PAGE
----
“You okay, Mom?” Josh’s washing dishes, sleeves rolled up, elbow-deep in suds.

I whisper it out the window, ashamed … appalled… “The only thing that prevents me from praying more is me.

The sparrows line the hydro wires out by the mailbox.

It’s my own inflated sense of self-importance, the elevation of my work, of my agenda, that keeps me from prayer-communion.” I turn to face him.

“That’s called idol worship. I don’t pray enough because I’m practicing idol worship.

It is so easy to treat prayer as another thing I should do, like exercising or learning a foreign language, something I know would be worth the effort if I could find the time.

However, the most important principle of ‘time management’ that I have learned over the years is that the list of stuff ‘needing’ to be done will always expand beyond the time available to do it. Therefore it is a fallacy to think in terms of getting rid of that ‘to-do’ list and then having time for the important stuff in life such as praying. The list is never going to end! To find time to pray I have to interrupt the list with what is more important.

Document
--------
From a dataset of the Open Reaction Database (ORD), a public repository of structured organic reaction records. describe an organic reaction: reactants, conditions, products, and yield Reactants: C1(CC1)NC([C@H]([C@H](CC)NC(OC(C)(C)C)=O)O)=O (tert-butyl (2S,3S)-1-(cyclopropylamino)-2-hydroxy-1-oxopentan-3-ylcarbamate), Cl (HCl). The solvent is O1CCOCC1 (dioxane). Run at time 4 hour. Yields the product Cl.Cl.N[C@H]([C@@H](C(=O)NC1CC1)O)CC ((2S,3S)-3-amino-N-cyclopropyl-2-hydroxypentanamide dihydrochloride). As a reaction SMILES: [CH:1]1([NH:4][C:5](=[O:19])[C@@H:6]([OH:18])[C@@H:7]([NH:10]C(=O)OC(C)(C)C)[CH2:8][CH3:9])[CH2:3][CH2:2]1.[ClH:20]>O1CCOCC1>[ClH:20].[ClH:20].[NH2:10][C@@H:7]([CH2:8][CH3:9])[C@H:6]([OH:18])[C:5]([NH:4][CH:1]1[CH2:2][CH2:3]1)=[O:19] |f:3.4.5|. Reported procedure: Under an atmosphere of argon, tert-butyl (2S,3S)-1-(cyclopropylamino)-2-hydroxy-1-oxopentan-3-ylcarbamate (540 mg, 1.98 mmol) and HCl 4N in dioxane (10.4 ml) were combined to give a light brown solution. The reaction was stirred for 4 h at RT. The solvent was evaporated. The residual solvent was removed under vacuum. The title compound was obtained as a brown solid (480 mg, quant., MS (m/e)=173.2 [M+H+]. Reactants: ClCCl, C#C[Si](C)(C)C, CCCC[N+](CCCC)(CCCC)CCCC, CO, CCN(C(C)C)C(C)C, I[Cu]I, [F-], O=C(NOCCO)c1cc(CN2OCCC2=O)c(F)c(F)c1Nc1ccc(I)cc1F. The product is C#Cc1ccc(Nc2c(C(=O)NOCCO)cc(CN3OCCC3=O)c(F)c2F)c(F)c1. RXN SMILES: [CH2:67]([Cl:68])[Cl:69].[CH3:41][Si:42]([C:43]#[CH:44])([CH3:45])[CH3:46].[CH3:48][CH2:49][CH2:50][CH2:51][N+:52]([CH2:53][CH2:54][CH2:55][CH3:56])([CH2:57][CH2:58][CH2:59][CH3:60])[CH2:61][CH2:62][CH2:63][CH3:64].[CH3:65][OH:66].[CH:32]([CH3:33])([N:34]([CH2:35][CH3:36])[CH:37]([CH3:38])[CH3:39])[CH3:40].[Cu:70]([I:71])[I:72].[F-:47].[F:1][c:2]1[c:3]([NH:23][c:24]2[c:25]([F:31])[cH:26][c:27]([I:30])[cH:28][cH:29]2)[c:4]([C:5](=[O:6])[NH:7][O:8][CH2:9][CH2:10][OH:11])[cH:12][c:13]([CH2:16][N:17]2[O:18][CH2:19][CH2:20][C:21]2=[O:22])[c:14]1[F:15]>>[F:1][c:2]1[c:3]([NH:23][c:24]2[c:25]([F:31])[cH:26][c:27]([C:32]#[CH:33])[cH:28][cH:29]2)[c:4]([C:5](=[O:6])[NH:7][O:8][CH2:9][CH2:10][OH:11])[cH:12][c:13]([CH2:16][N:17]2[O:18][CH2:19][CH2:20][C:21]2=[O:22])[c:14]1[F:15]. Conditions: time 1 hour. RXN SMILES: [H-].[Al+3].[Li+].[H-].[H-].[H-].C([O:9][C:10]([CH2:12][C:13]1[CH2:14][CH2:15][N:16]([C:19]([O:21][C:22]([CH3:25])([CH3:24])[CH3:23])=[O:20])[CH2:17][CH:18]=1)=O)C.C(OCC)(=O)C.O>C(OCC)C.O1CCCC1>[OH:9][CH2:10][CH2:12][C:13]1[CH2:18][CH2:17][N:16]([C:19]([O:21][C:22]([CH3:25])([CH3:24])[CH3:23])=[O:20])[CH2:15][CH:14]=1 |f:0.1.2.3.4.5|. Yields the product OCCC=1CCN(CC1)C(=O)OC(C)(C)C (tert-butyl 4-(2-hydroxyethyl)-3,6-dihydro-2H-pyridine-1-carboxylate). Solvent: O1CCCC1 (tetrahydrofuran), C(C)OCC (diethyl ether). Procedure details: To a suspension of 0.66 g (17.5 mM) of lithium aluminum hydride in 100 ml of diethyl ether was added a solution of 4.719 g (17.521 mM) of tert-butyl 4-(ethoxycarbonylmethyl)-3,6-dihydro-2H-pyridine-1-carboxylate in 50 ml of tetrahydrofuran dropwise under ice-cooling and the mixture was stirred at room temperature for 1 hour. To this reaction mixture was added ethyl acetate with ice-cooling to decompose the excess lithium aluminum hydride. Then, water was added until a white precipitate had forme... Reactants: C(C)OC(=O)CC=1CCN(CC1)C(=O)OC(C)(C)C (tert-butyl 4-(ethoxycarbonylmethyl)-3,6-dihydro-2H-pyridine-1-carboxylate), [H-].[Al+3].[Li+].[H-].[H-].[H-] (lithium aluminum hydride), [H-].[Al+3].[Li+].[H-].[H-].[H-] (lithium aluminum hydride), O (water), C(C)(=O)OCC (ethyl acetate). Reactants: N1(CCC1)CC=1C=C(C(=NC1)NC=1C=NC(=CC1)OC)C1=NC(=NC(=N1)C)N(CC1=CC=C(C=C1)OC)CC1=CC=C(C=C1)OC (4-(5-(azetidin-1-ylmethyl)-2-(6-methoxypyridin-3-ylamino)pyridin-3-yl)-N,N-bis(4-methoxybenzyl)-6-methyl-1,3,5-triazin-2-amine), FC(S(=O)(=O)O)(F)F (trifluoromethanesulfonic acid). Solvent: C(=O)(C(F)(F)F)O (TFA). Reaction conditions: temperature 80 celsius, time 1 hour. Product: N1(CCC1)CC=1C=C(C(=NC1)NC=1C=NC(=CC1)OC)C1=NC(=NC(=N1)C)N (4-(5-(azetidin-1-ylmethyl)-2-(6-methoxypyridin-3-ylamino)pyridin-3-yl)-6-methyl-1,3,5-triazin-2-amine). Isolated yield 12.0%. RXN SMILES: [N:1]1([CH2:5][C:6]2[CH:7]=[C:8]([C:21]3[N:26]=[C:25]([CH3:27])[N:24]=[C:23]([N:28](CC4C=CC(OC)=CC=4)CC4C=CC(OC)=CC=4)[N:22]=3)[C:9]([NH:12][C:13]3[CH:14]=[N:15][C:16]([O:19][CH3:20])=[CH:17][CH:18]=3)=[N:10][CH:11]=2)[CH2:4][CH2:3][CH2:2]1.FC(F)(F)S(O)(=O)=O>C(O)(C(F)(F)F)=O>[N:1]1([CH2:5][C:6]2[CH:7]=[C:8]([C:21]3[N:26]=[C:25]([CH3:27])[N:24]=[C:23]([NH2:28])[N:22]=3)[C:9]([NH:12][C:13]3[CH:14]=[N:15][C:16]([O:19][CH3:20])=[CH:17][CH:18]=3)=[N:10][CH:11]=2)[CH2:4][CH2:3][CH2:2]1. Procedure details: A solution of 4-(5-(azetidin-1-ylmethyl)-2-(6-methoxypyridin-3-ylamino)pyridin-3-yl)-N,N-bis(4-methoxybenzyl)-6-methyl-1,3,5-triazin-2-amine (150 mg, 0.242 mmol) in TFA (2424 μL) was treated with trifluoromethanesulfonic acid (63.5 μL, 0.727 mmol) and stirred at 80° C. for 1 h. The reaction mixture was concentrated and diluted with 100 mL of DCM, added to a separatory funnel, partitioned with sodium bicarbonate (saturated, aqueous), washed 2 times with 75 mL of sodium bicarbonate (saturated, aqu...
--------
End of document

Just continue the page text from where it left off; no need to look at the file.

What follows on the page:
So please excuse me, I have important things to be doing!

Rejoice in hope, be patient in tribulation, be constant in prayer.
(Romans 12:12 ESV)

Interrupt your ‘To-Do’ list

Having been away on holiday for a week the idea of returning to a schedule full of stuff to do does not appeal! (not that my own schedule is particularly busy compared to that of my lovely wife).

While we were away I read an amazing book by Ingrid Betancourt, Even Silence Has an End which tells her story of being held as a hostage in the amazon jungle for six years. She comments several times about the torment of being forced to waste so much time out of her life and resolved to spend more time with her family if she ever escaped captivity. This seems to be a fairly common resolution when people are separated from those they love, but I recently encountered a strikingly different resolution from Billy Graham when asked what he would do differently if able to live his life over again: